The alternate ideas have been fairly uninspired: webinars, panel livestreams. Xiaoyin Qu, the cofounder of a new virtual conference startup called Run the World, says the problem with most virtual conferences is the inability to meet other people. She attended dozens of conferences last year for market research and found that the best moments often weren’t the keynote speeches, but the breakout sessions or coffee breaks when conference attendees could bump into one another. When people met someone at a conference whose work was relevant to them, it made the $1,000 ticket worth it. When they didn’t, conferences sometimes felt like “a waste of time.”
The NBA, MLB, and many other sports were put on hold. Not even esports escaped, with Activision Blizzard cancelling all Overwatch League events in March and April and moving all Call of Duty League events to online-only.
A hospital ward staffed entirely by robots opened in Wuhan, China. The robots deliver food, drinks, and drugs to patients, and keep the ward clean.
The temporary ward was initially established as a human-run clinic, but has now been turned over to the robots after a week-long upgrade. Engineers mapped the area and uploaded the information to a cloud server for the robots to use as they move through the ward.
CloudMinds CEO Bill Huang says the ward will be a pilot case for future initiatives. “This is China’s first-ever entirely robot-led ward and an opportunity to test the capability of the technology and how we work together,” he says.
During their stay, patients wear bracelets fitted with sensors to measure their heart rates and temperatures. This information is displayed on a large screen outside the ward for doctors and nurses to access along with other health information. Medical staff can also use the screen to assign the robots their next task.
👓 Virtual and Augmented Reality
Oxford VR has launched a VR-based therapy to help people overcome social anxiety.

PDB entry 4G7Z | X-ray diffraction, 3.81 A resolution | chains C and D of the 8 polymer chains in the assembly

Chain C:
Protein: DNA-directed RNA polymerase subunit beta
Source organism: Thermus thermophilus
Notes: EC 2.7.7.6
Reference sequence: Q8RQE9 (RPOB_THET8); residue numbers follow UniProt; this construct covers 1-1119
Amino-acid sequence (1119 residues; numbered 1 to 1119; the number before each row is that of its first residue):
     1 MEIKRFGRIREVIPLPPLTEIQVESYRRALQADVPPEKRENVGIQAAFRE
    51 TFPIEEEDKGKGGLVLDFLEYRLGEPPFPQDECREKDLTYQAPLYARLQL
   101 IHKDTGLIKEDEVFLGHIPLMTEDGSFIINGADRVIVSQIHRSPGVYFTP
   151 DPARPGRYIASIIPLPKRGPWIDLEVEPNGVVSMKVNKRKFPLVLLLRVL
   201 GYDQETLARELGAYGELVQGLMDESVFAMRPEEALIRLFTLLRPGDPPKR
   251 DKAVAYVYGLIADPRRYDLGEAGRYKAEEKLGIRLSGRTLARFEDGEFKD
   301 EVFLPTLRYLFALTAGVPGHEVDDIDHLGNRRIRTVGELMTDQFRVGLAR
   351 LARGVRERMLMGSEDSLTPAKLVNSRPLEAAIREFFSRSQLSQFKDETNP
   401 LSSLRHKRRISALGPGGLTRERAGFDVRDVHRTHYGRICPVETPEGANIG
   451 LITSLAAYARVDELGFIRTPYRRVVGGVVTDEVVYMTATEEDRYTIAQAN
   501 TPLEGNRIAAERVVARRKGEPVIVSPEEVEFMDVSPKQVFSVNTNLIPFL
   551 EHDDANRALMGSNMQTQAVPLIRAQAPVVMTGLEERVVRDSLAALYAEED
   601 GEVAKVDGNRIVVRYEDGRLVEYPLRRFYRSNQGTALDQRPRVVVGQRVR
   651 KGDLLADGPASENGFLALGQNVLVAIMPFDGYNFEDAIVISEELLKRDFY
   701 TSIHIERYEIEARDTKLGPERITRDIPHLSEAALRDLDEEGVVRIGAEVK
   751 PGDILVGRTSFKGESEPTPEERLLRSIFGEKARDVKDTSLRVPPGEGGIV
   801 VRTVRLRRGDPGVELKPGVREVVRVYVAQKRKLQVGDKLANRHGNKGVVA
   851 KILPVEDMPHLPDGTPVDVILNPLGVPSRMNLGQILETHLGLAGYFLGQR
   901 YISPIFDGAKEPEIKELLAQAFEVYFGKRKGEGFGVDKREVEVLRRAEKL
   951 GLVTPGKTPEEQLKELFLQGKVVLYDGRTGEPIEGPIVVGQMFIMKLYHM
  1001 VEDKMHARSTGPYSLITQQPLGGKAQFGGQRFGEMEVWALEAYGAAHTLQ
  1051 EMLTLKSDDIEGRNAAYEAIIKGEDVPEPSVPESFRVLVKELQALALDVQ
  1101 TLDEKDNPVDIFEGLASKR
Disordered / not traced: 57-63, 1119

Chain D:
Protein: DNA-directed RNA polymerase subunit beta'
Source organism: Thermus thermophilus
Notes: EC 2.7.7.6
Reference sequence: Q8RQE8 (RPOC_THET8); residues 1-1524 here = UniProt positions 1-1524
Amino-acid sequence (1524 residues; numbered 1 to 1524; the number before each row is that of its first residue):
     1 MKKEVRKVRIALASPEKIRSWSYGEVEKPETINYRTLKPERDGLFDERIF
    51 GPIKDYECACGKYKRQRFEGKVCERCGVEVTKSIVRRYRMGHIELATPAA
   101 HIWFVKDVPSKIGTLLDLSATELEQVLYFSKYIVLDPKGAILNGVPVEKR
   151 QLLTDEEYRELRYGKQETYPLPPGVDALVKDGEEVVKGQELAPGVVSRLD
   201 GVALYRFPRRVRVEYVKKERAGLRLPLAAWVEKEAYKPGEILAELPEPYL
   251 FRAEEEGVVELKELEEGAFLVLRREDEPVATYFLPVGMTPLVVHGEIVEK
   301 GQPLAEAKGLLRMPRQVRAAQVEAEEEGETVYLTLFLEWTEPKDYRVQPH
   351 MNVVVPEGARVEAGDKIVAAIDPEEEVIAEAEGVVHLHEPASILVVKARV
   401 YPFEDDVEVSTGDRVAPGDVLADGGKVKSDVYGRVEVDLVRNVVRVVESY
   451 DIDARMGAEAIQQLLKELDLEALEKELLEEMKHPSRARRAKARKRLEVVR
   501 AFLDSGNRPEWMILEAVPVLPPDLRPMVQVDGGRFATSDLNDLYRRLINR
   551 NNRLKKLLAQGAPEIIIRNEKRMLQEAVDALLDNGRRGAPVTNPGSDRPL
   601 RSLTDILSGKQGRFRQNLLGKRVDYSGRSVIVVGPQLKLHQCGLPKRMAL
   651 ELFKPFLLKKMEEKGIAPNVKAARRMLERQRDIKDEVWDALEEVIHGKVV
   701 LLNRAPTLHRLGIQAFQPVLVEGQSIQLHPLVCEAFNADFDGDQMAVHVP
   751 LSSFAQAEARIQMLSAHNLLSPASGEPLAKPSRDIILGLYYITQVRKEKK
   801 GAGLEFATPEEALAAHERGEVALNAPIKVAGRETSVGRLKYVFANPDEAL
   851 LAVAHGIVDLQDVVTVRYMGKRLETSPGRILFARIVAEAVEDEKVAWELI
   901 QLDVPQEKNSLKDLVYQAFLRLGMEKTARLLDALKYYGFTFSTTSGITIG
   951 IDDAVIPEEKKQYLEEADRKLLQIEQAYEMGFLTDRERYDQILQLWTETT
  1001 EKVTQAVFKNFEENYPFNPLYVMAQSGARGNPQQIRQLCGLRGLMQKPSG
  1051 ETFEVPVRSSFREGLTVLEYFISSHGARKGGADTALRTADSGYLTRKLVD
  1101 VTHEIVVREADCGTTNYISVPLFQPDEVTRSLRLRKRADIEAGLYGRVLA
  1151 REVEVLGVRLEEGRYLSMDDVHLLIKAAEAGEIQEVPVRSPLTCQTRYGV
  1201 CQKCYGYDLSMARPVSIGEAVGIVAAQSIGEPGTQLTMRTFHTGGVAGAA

While VR is still struggling to gain adoption outside of gaming, health care is one area where it has been making real inroads. OVR builds immersive technology that aims to improve people’s mental health, and last month the company raised $13 million to push its offering into health care systems around the world. With its social engagement VR technology already used by major health organizations like the U.K.’s National Health Service (NHS), OVR is demonstrating one way VR could enter the mainstream.
⚡ Other Snippets
What a week in markets! WSJ provides a day-by-day recollection of the past week in Diary of a Crazy Week in the Markets.
CNBC profiled Everbridge, a company founded after 9/11 to help companies manage public safety emergencies and a beneficiary of coronavirus. Its stock has risen 17% since the market decline started on February 20.
Uber has resumed testing its autonomous cars on San Francisco roads.
Amazon has started offering its cashierless “Just Walk Out” technology to rival retailers. OTG, a hospitality group focused on airports, announced plans to deploy the technology, while others remain wary.
Eliott believes the product is analogous to retailers historically having used Amazon to build their early website or using AWS. “Eventually you realise that you are funding Amazon to continue to kill you in the market, you’re helping them fine tune their product so that they can better use it against you and you’re giving them all the data on your shoppers buying habits and ways of interacting with your stores. You’re then faced with a hefty bill to move off the Amazon platform.”
Personal Plug: Morningstar’s monthly rankings came out and my fund ranked 1st out of 264 funds in its category with a return of 27.7% over 1 year to February 2020, so that’s nice. Hopefully I can keep that up in these interesting times!
CNBC explores the future of energy storage beyond lithium-ion in this 14-minute video.
Have a great week,
About Thomas Rice